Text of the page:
Fifty years of nothing?

Fifty years after it was signed Tom Harrison examines the impact the Nuclear Non-Proliferation Treaty and the future for nuclear weapons.

Nuclear testing at Bikini Atoll Image:Wikipedia

In ten seconds a fireball would engulf Westminster. Temperatures exceeding ten million Celsius. Wind speeds approach the speed of sound.Hundreds of buildings, tens of thousands of people, even the first few feet of the earth’s crust, vaporised. Virtually everyone in a five-mile radius; six or seven million people, dead in a minute, destroyed by the intense blast of energy.

Further out in Wembley, Croydon and Dagenham, the blast would shatter every window, sending shrapnel flying out in all directions at the speed of a bullet. Moments later survivors would be engulfed by a firestorm with the intensity to burn anything that can; paper, clothes, hair.

As far away as Reading, Brighton and Oxford people would suffer first degree burns from the intense heat. Hospitals as far afield as Bristol, Birmingham and Belgium would quickly be swamped by the injured. Thousands would linger under collapsed buildings for days, never to be rescued.

That would be the impact of a Trident nuclear weapon being detonated on our country’s capitol. A single weapon capable of killing more people in an hour than every conflict since the end of the Second World War. One explosion wiping out more Britons than have died in war since the Vikings stalked our shores. Destructive power beyond comprehension.

That is the power of just one modern nuclear weapon.

Thankfully only two nuclear weapons have ever been launched in anger, the first on Hiroshima and the second on Nagasaki three days later. So destructive were the bombs that accurate death tolls are impossible but the combined total is at least 100,000, with upper estimates nudging 250,000 people.

Since that first bomb dropped in 1945 technology has moved on. Those relatively crude devices that were dropped on Japan had a destructive capacity equivalent to 15 and 21 kilotonnes of TNT respectively, but today US warplanes routinely fly with multiple 1000 kilotonne bombs, submarines are routinely sent to sea with 10,000 kilotonne bombs and the largest bombs in the global arsenal have a destructive power of 50,000 kilotonnes.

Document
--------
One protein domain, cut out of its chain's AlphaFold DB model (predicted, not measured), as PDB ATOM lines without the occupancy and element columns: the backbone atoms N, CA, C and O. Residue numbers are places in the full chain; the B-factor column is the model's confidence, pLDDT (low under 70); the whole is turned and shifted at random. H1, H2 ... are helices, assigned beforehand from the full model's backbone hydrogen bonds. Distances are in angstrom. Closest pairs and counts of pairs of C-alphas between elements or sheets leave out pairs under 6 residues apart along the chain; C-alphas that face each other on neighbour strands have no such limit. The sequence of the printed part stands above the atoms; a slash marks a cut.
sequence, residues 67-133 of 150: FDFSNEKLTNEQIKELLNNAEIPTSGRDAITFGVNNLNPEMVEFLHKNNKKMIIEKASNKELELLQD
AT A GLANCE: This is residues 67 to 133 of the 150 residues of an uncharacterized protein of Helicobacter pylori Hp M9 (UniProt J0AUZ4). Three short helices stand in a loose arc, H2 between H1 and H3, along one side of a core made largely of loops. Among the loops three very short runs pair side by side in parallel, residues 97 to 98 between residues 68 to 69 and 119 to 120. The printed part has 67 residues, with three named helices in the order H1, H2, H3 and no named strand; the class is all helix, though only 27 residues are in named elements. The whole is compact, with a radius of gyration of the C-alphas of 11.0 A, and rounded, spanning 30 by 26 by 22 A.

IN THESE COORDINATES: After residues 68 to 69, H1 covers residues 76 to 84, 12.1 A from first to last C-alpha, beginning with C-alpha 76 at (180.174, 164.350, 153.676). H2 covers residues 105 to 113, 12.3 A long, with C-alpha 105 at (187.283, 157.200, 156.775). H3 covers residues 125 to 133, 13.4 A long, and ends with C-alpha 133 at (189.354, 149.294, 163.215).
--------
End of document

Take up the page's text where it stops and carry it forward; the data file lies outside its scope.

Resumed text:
Fifty years after the signing of the Nuclear Non-Proliferation Treaty, nine countries currently possess nuclear weapons; Russia, USA, China, France, UK, India, Pakistan, Israel and North Korea. The two Cold War powers maintain the vast majority with around 6000 each, significantly less than their combined peak of 64,000 but still comfortably enough to destroy any planet they may take a dislike to. A further five NATO countries host American weapons while Saudi Arabia is widely believed to have an agreement with Pakistan regarding the deployment of their weapons should the situation in the Persian Gulf deteriorate.


The treaty had three aims; prevent the spread of nuclear weapons, promote peaceful use of nuclear technology and encourage disarmament.

The key problem for disarmament is that making a nuclear bomb just isn’t very hard. A team of 10 or 15 competent physicists, engineers and technicians could easily produce a functioning bomb in a few months. The major stumbling block would be acquiring the requisite high enriched uranium to power the device. A viable device would only need a few kilograms but getting hold of that isn’t easy.

It may be possible to obtain the fuel legally, under the guise of research, but the oversight on that amount of material would make nefarious use unlikely.